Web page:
12. Conclusions

The study presents a model to use social networks to achieve a healthcare organization’s business objective in implementing e-health. The study’s focus is on customer service, which provides a distinct value for each activity while also allowing customers to participate in the suggested systems. As its core role comprises self-managed data and authorization to enable patients to contribute information about their health, the model accommodates many aspects of empowerment in healthcare systems. This is essential for healthcare companies since it allows patients to gain access to more health information. In addition, the COVID-19 pandemic has revealed that digital technologies play a part in handling a crisis. Artificial intelligence has helped governments track the pandemic by implementing mobile health apps for monitoring purposes during the pandemic.

Author Contributions

Conceptualization, M.A. and M.N.A.; methodology, M.A.; software, M.A.; validation, M.Z.Y. and A.K.; formal analysis, M.A.; investigation, M.N.A.; resources, M.Z.Y.; data curation, A.K.; writing—original draft preparation, M.A.; writing—review and editing, A.K.; visualization, M.N.A.; supervision, M.Z.Y.; project administration, M.N.A.; funding acquisition, M.Z.Y. All authors have read and agreed to the published version of the manuscript.


This research received no external funding.

Institutional Review Board Statement

Not applicable.

Informed Consent Statement

Patient consent was waived because the prototype testing was for a short time.

Data Availability Statement

Not applicable.

Conflicts of Interest

The authors declare no conflict of interest.


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Figure 1. Ten levels consumers participate in using healthcare information (Source: Ferguson, 2002).
Figure 1. Ten levels consumers participate in using healthcare information (Source: Ferguson, 2002).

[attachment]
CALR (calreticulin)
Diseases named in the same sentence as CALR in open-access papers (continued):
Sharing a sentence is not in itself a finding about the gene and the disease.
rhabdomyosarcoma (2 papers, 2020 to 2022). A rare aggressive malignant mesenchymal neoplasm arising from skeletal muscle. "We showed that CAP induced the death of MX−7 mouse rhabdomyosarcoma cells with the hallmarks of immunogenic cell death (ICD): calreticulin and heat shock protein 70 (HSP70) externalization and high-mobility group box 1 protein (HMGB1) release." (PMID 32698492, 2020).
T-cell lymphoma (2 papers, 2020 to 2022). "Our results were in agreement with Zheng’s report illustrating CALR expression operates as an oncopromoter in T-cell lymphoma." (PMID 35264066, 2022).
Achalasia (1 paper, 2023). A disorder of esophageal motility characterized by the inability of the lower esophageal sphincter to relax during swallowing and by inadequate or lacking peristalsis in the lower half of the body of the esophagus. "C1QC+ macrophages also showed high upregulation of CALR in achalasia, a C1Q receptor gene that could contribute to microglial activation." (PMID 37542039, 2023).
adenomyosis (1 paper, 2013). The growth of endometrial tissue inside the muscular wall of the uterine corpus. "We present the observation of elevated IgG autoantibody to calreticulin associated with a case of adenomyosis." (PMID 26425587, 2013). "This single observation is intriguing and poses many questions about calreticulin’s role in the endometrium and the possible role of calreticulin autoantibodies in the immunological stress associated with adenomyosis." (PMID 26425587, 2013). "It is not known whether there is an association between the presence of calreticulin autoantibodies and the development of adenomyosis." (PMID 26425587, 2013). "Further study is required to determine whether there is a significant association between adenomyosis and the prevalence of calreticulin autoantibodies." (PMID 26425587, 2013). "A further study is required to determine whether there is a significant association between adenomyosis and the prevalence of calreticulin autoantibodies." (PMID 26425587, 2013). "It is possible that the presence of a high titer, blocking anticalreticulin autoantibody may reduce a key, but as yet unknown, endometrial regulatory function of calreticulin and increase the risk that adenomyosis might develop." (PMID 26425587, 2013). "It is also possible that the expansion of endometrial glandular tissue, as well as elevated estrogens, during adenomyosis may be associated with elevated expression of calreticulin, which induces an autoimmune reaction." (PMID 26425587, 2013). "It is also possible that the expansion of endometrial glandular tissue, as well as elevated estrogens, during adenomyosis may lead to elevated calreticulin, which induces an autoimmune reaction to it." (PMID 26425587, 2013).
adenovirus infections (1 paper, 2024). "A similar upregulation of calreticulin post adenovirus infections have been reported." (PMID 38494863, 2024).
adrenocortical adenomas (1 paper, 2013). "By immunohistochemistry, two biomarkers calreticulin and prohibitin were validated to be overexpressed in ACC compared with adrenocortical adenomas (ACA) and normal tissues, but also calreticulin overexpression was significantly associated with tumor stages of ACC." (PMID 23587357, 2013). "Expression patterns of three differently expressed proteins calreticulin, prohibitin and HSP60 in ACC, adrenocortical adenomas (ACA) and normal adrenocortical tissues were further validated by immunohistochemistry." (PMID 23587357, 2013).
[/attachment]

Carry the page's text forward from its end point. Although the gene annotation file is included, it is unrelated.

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Figure 2. Framework of research methodology (Source: author’s compilation).
Figure 2. Framework of research methodology (Source: author’s compilation).
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Figure 3. E-health business cycle (Source: author’s compilation).
Figure 3. E-health business cycle (Source: author’s compilation).
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Figure 4. Personal health cycle (Source: author’s configuration).
Figure 4. Personal health cycle (Source: author’s configuration).
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Figure 5. Clinical and medical activities (Source: author’s configuration).
Figure 5. Clinical and medical activities (Source: author’s configuration).
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Figure 6. Social networks activities (SNA) (Source: author’s compilation).
Figure 6. Social networks activities (SNA) (Source: author’s compilation).
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Figure 7. Front-end architecture (Source: author’s compilation).
Figure 7. Front-end architecture (Source: author’s compilation).
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Table 1. Patients’ responses towards prototype e-health system.
Table 1. Patients’ responses towards prototype e-health system.
Module ComponentsPatients’ Preferences
Viewing electronic medical records69%
Recording health activities online75%
Emotional and spiritual affect physical100%
Social Networks
Use social media to communicate on health services72%
Support group in social network93%
Discuss with patients who have the same problem80%
Consultation online83%
View EMR69%